[Tagging] Topographic Prominence for Peaks

Joseph Eisenberg joseph.eisenberg at gmail.com
Sun Sep 23 23:17:14 UTC 2018


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On Mon, Sep 24, 2018 at 6:38 AM Joseph Eisenberg <joseph.eisenberg at gmail.com>
wrote:

> Thanks Kevin
> Yes, “prominence” here is a technical term that has only a partially
> connection to the subjective “importance” of a peak.
>
> In general, all peaks with high topographic prominence are considered
> important by local people (if anyone lives near them) and mountain
> climbers, but some peaks with low topographic prominence are also
> well-known, eg the Matterhorn.
>
> I see that the old, abandoned proposal also suggests the possibility of
> making a relation to show the parent peak and key col. These sort of
> relations may not be useful to data users, but they might help other
> mappers to verify the prominence data.
>
> Personally, I won’t add new relations when the key col and parent peak are
> close by, but I will if they are far away.
>
> Joseph
>
> On Mon, Sep 24, 2018 at 4:00 AM Kevin Kenny <kevin.b.kenny at gmail.com>
> wrote:
>
>> On Sun, Sep 23, 2018 at 9:34 AM Michael Reichert <osm-ml at michreichert.de>
>> wrote:
>> > (1) If you assume the earth to be a plane, just order the peaks by their
>> > elevation. It's so simple that I don't give the necessary SQL query
>> > here. If we used a prominence=* key, it would have to be the distance to
>> > the next higher peak. If the value were not a number but a term like
>> > "most_important", "very_important", "neighbour_of_highest" etc. it would
>> > not comply with the verifiability requirement of OSM and invite people
>> > to have edit wars.
>>
>> This misunderstands the concept of topographic prominence.  A peak's
>> parent in the prominence hierarchy is not the nearest higher peak. It's
>> the higher peak for which the least descent is required from a given peak
>> a path that joins them can begin a continuous ascent to the higher peak.
>>
>> > (2) If you assume the earth to be an ellipsoid, it is more difficult but
>> > still achievable with ele=* tags in OSM and elevation raster data (SRTM
>> > etc.) only. There is an open source solution to do so.
>> > https://gitlab.com/nuntius35/extremal_peaks/blob/master/README.md
>> > (mentioned in WeeklyOSM issue 423)
>>
>> That is correct - but SRTM is of insufficent resolution for an accurate
>> prominence calculation, and the calculation is extremely expensive for
>> an extremely prominent peak, where the key col can be hundreds or
>> or thousands of km away. It's worth precomputing and tabulating.
>>
>> > (3) If we use a tag like prominence=* for peaks two mappers will have a
>> > different opinion on the value to choose. For example, the Matterhorn is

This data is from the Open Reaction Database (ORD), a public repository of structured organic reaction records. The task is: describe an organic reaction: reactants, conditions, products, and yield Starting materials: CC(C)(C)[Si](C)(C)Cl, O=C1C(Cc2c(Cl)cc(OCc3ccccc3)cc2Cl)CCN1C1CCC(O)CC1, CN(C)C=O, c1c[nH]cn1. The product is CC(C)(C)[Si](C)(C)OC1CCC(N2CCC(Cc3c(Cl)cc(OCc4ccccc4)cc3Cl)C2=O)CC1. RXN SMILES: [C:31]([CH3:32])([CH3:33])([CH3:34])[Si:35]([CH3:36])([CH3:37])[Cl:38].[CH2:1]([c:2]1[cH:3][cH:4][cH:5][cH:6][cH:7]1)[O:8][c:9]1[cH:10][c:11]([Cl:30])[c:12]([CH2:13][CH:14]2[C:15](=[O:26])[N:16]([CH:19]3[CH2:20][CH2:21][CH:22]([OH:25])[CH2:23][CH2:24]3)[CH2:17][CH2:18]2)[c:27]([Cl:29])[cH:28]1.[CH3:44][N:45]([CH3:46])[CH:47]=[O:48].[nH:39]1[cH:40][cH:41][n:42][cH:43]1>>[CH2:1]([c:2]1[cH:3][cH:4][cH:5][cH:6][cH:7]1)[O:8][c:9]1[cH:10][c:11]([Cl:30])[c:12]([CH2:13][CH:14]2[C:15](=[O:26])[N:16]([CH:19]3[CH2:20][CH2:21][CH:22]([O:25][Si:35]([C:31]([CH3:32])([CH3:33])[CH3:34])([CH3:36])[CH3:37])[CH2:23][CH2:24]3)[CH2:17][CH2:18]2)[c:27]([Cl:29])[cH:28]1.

>> > 4478 m high but Monte Rosa is 4634 m high and not that far away.
>> > However, the Matterhorn is more famous and people expect it to appear on
>> > maps at the same or lower zoom scales than Monte Rosa. Whose opinion is
>> > correct? From my point of view, the mapper using the elevation only
>> > because that is the only verifiable fact while the prominence in
>> > advertisement is something we don't record in OSM for a very good
>> > reason. (Please replace "peak" by "city" and "height" by "population"
>> > and read this paragraph again)
>>
>> Topographic prominence is entirely objective; it's a well-defined
>> numerical quantity. It is not to be confused with social prominence.
>> Sorting peaks by topographic prominence at a low zoom level would
>> be an interesting idea, It would surely not fix the 'Matterhorn'
>> vs 'Monte Rosa' problem, but it might well help the situation
>> where a low-zoom map shows rather insignificant subsidiary
>> mountains rather than the prominent peaks of a range.
>>
>> About all that I'd have to say about the proposal is that it
>> would be useful - and would probably need a new type
>> of relation - to tabulate key col location and parent peak
>> as well as prominence.  The relation would have three
>> members:
>> parent_peak - A point object representing the parent peak
>> subsidiary_peak - A point object representing the subsidiary peak
>> key_col - A point object representing the key col
>> and be tagged 'type=topographic_prominence'.
>> The prominence of a subsidiary peak can then be
>> deduced by subtracting the key col elevation from that
>> of the subsidiary peak. (Alternatively, 'prominence=<metres>'
>> could be added as a tag on the relation, but that's rather a
>> redundant representation.)
>>
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>
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